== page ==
VATICAN CITY: A vial containing the blood of the late Pope John Paul II has been prepared as a relic for veneration at his beatification ceremony this weekend, the Vatican said on Tuesday.
The blood was drawn “during the last days of the pope’s life” in case a transfusion might be necessary, the Vatican said in a statement, noting that an anti-coagulant in the container ensured that the blood remained liquid.
The vial will be placed in a “precious reliquary” specially prepared by the Office of Papal Liturgical Celebrations for the occasion on Sunday when the popular Polish pope is beatified, the penultimate step to sainthood.
French nun Marie Simon-Pierre, who attributed her unexplained recovery from Parkinson’s disease to the late pope—the “miracle” that qualified him for beatification—will carry the reliquary during the observance, I.Media reported.
Polish nun Tobiana Sobodka, who was among John Paul II’s private attendants, will share the honor, the religious news agency said.
The existence of four vials containing the blood of John Paul II, who died in 2005 after a nearly 27-year papacy, has been known for some time.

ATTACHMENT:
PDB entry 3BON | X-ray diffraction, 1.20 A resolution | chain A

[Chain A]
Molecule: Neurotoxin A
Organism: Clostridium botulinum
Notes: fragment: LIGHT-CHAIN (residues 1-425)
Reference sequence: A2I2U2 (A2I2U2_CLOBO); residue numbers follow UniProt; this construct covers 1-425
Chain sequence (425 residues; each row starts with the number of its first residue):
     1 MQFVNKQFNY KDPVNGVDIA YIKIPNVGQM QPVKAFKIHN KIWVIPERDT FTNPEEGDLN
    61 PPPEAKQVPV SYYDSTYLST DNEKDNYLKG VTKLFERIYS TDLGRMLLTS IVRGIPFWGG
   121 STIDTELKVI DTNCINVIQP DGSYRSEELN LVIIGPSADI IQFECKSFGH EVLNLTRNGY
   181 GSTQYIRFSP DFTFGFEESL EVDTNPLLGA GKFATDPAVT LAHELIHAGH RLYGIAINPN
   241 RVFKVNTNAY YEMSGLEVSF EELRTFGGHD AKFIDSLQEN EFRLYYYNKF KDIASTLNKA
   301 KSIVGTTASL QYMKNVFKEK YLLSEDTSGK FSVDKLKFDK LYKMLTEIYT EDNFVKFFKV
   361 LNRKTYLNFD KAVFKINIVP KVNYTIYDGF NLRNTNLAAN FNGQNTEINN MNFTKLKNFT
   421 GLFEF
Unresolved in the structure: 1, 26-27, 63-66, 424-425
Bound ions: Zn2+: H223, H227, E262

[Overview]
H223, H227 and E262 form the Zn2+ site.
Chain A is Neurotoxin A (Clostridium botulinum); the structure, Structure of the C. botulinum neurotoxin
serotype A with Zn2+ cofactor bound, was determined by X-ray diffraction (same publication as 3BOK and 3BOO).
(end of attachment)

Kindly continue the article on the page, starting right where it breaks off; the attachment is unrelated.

Stanislaw Cardinal Dziwisz, who was the late pontiff’s personal secretary and is today the archbishop of the Polish city of Krakow, has two of the vials, while the other two have been kept at Rome’s Bambino Gesu Children’s Hospital, which runs a blood transfusion center.
Each of the hospital’s vials has been placed in a reliquary; the one to be presented during the beatification will be housed afterward at the Vatican’s Office of Liturgical Celebrations, while the hospital will house the second reliquary.
John Paul II died at the age of 84 on April 2, 2005, after a long battle with Parkinson’s disease and other ailments.